Over the past 13 years, the people of Darfur have suffered unimaginable violence at the hands of Sudanese President Omar Hassan al-Bashir and his military. Officially labeled a genocide by the international community, efforts have been made to bring an end to the violence. The first-ever hybrid United Nations/African Union mission was launched, peace deals were struck, and it seemed progress was being made. But our attention span is limited, and the conflict in Sudan is complicated.
Today, Darfur has become known as the forgotten genocide. The international community has moved on—as our attention shifts to Syria and the refugee crisis—but the horrific suffering of the people of Darfur continues. Civilians are still fleeing, still dying, still trying to find peace.
The most recent violence has been in the mountain region of Jebel Marra in western Darfur. In January 2016, the Sudanese government launched a new series of attacks in the region against the Sudanese Liberation Army/Abdul Wahid (SLA/AW). Reports of these increased hostilities have been coming out of Jebel Marra for months, detailing hundreds of thousands displaced, and violence against civilians. As Amnesty International reports—and has been the case throughout most of the conflict in Darfur—civilians have been the direct targets of many of these attacks.
As if the people of Darfur have not suffered enough, Amnesty International now has evidence of the use of chemical weapons in Jebel Marra. The evidence is clear, and unbearable.
According to Amnesty’s Director of Crisis Research, Tirana Hassan, “the scale and brutality of these attacks is hard to put into words. The images and videos we have seen in the course of our research are truly shocking.”
There is a reason it is a war crime to use chemical weapons. The violence they inflict on the body is unconscionable. Exposure to these chemicals (sulphur mustard, Lewisite, nitrogen mustard, etc.) leads to vomiting blood, diarrhea, blindness, blistering and darkening of skin, and eventually one’s skin falling off. This is what is happening to civilians in Jebel Marra…mostly children.
As Amnesty interviewed survivors in the region, a man named Mouhaildin spoke of his three-year-old son:
“The attack affected the children. My son was left behind when everyone ran away. The bomb landed near to him. He was not injured but since the day of the attack he started coughing and had difficulty breathing, then he started vomiting and having diarrhea. Then his skin started falling off.”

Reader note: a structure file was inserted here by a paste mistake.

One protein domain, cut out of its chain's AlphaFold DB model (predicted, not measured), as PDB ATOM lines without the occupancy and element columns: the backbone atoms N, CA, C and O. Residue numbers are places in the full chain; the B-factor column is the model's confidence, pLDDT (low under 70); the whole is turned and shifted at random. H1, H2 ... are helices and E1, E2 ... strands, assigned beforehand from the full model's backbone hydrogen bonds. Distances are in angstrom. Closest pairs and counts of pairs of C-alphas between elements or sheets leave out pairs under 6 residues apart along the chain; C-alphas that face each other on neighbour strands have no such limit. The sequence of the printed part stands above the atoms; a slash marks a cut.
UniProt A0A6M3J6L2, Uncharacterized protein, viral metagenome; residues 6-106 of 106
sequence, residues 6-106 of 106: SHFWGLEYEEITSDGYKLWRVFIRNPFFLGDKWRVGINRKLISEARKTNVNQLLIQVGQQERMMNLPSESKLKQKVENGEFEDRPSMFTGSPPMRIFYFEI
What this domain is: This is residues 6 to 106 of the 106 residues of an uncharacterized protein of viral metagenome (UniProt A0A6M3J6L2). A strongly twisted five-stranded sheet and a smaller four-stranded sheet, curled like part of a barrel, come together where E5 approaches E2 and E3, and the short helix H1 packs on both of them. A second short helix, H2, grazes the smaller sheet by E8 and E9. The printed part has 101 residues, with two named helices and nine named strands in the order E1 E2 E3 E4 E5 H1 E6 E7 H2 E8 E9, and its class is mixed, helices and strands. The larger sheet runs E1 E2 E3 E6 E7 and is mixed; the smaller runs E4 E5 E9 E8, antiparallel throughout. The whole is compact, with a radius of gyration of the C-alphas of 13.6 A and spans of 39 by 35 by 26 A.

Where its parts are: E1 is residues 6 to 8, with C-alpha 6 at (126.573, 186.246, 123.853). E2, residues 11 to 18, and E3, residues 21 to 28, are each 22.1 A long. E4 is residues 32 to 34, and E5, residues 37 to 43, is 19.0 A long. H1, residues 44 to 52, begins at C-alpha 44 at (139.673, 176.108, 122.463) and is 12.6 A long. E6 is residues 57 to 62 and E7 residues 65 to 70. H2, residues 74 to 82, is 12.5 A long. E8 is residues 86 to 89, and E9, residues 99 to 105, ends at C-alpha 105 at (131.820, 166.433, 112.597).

Stories just like Mouhaildin’s fill Amnesty’s report, with the organization finding there have been nearly 30 suspected chemical weapon attacks since January, with the most recent occurring on September 9. As of now, somewhere between 200-250 civilians have been killed, with many more surviving but suffering the long-term effects of such chemicals.
According to Al Jazeera, not only has the Sudanese government denied any use of chemical weapons, it has also refused requests from UNAMID to enter the region to investigate. This denial is a continuation of Bashir’s belief in his impunity. The international community has failed to hold him to account for any of his previous war crimes; why should he be worried about this one?
Amnesty International is now calling on the United Nations to:
- Apply sufficient political pressure on the Government of Sudan to ensure that peacekeepers and humanitarian agencies are allowed to access remote populations like that in Jebel Marra;
- Ensure the current arms embargo is strictly implemented and extended to cover the whole country.
- Urgently investigate the use of chemical weapons and, if there is sufficient admissible evidence, prosecute all those suspected of responsibility.
We join Amnesty International in calling for action.
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.@UN_Geneva @UN_Spokesperson HC Zeid set up inquiry on @AmnestyOnline report on chemical weapons in #Sudan bit.ly/2dbYkQw
Big mansions and swimming pools under palm trees, suited young men posing in front of big cars and private jets – these Instagram and Facebook images would not stand out in the abundance of similar ones posted every day, were it not for their context. They were published as part of a two-year investigative report by The Sentry in a press release on September 13th, illustrating the deep entanglement of top South Sudanese military and civilian officials in the large-scale corrupt and kleptocratic system that has been fueling violent conflict and suppressing civil society in the country.
Although not at all unusual and infrequent, the details and recency of the report are once again a fresh reminder of the fueling power of corruption and nepotism in the context of protracted, extremely violent civil wars. Family members as young as 12 years old reportedly hold shares in companies procuring in oiling, mining, aviation, insurance, telecommunications, and several other industries. “Occupation: Son of President” can be read on the images of passport copies of two of President Kiir’s sons. Google Earth images support the documented evidence that properties were acquired inside and outside the country, such as President Kiir’s Luri ranch, which, among other uses, ostensibly provided a training ground for members of his militia.
While Sudanese law prohibits nepotism and corruption, the sheer amount of money and power circulating within these high ranks is naturally a great incentive for all involved stakeholders: lawyers signing away and thereby facilitating South Sudanese wealth acquisition; national and international banks giving way to large transactions without ensuring their duty to follow through with due diligence; international businessmen, war profiteers, defense firms, and arms dealers striking deals with presidents and generals.